A lot of gay people are starting to jump on the bandwagon surrounding the Hobby Lobby case that is going to the Supreme Court for opening arguments on March 25. To those on the outside looking in, that can be confusing. The Hobby Lobby case revolves around the CEO of the corporation not wanting to cooperate with the Affordable Care Act (a.k.a. Obamacare) because he has a problem with contraception being a part of insurance provisions. He’s not alone. Many Americans have a problem with the idea that we all should pay more in insurance premiums so that people can get a break on contraception devices and medications so they can have sex at will without worries. But the Hobby Lobby case is unique because what the Supreme Court decides will not only affect the CEO but his 14,000 employees, many of which presumably might actually like for their contraception to be provided for by their insurance companies.
But wait a minute? Why are gay people interested? After all, homosexual activity is not, barring a modern day miracle, going to result in the creation of another life. That’s one of the advantages of gay sex… you don’t have to worry about getting pregnant. So, why are gay people interested in the Hobby Lobby judgment?
Just a few weeks ago, in Arizona, there was a law that was actually passed by the legislature that gave business owners sweeping rights to refuse to serve customers based on religious principles. The law did pass the legislature there, but the governor ultimately vetoed it. Dubbed the anti-gay bill, the whole debacle revolved around Christian restaurant owners not wanting to serve an openly gay couple. With that law just a stroke of the pen from being reality, gay people now see the Hobby Lobby case as a direct assault on them, despite the obvious problems with the logic. Basically, if the Supreme Court upholds Hobby Lobby’s religious liberties, then people in the gay and lesbian community feel that this will only open the floodgates for more cases just like this, and inevitably, gays will be the target.
The bottom line from Common Sense Conspiracy is pretty simple. Hobby Lobby is a company. Not a person, a company. Hobby Lobby cannot worship God, whatever religion you want to name. The CEO of Hobby Lobby is what this trial is really all about. As many reasons as we can all come up with why Obamacare’s contraception provision is an abomination, it is currently the law in the United States of America. Since Hobby Lobby operates in the United States of America, they are bound by that law. The Supreme Court should not make an exception for Hobby Lobby or anyone else.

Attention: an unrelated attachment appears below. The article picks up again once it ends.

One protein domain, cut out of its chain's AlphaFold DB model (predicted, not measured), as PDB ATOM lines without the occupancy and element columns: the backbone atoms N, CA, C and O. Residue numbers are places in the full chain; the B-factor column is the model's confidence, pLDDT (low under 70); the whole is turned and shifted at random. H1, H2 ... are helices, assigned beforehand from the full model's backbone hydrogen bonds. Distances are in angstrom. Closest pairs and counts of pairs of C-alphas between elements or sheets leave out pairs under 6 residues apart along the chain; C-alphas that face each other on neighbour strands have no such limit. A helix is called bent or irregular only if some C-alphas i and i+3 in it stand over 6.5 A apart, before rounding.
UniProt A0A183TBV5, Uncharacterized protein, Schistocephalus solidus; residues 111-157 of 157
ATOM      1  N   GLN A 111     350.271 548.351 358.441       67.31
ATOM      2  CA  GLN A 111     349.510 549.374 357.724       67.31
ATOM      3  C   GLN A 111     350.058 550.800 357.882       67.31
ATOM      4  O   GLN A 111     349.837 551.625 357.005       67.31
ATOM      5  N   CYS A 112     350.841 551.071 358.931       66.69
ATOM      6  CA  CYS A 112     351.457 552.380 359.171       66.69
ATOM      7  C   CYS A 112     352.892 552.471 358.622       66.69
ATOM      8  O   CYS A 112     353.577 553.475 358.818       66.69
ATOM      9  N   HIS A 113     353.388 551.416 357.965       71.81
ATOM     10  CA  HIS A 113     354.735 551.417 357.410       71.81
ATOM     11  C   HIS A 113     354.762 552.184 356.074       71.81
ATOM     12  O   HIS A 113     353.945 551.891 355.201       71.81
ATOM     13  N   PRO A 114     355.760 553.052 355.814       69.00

And while they are at it, let’s level the playing field, shall we? All churches should be subject to the same taxes and liabilities of any business or corporation. End exemptions. Period. There’s no reason for them. Is this an assault on religion? Absolutely not. Common Sense Conspiracy fully believes in the right to religious freedom. But if the law says we have to pay taxes, then churches should pay taxes too. How long before atheists band together in groups just so they can claim a tax break? Oh, wait. That’s already happened.
The caveat to all of this is that those that wish for true equality must realize all of the repercussions that come with the act. If a gay man operates a restaurant and a high-ranking member of the Westboro Baptist Church wants to sit down for a fine meal, guess what? He has to serve him. He cannot kick him out, because that’s discrimination in the first degree.
If an African American runs a restaurant and the head of the Ku Klux Klan walks in and wants a warm meal, guess what? He has to serve him. He can’t kick him out based on any of his beliefs or what he thinks about them as a person.
Fair is fair. So, gay people everywhere have a right to be concerned about a case that would seemingly not affect them. It could affect them. But it could also affect everyone else, too, and the whole concept of discrimination revolves around refusing to recognize the needs of the many for the needs of the few.
On a completely different subject, imagine this scenario:
A 24-year-old well-to-do white male is getting dressed to go out for a night on the town. He is single, never been married. No children. He’s got a pretty good job, makes a good living. Has a nice place to live. Pretty car. Nice clothes. Never worried about where the next meal is coming from or keeping the power on. He puts some gel in his hair, gets ready. Shaves. Splashes on some expensive cologne. He’s ready to try to get some. There’s going to be plenty of ladies out there. He’s ready.
But he isn’t trying to get some b**tch pregnant? Oh hell no. So he needs contraception.
He grabs some Trojan condoms and sticks them in his pocket. Just in case he gets lucky. Just in case it’s his night.
After all, it didn’t cost anything. They were covered by his health insurance.
Oh, the crowd turns ugly.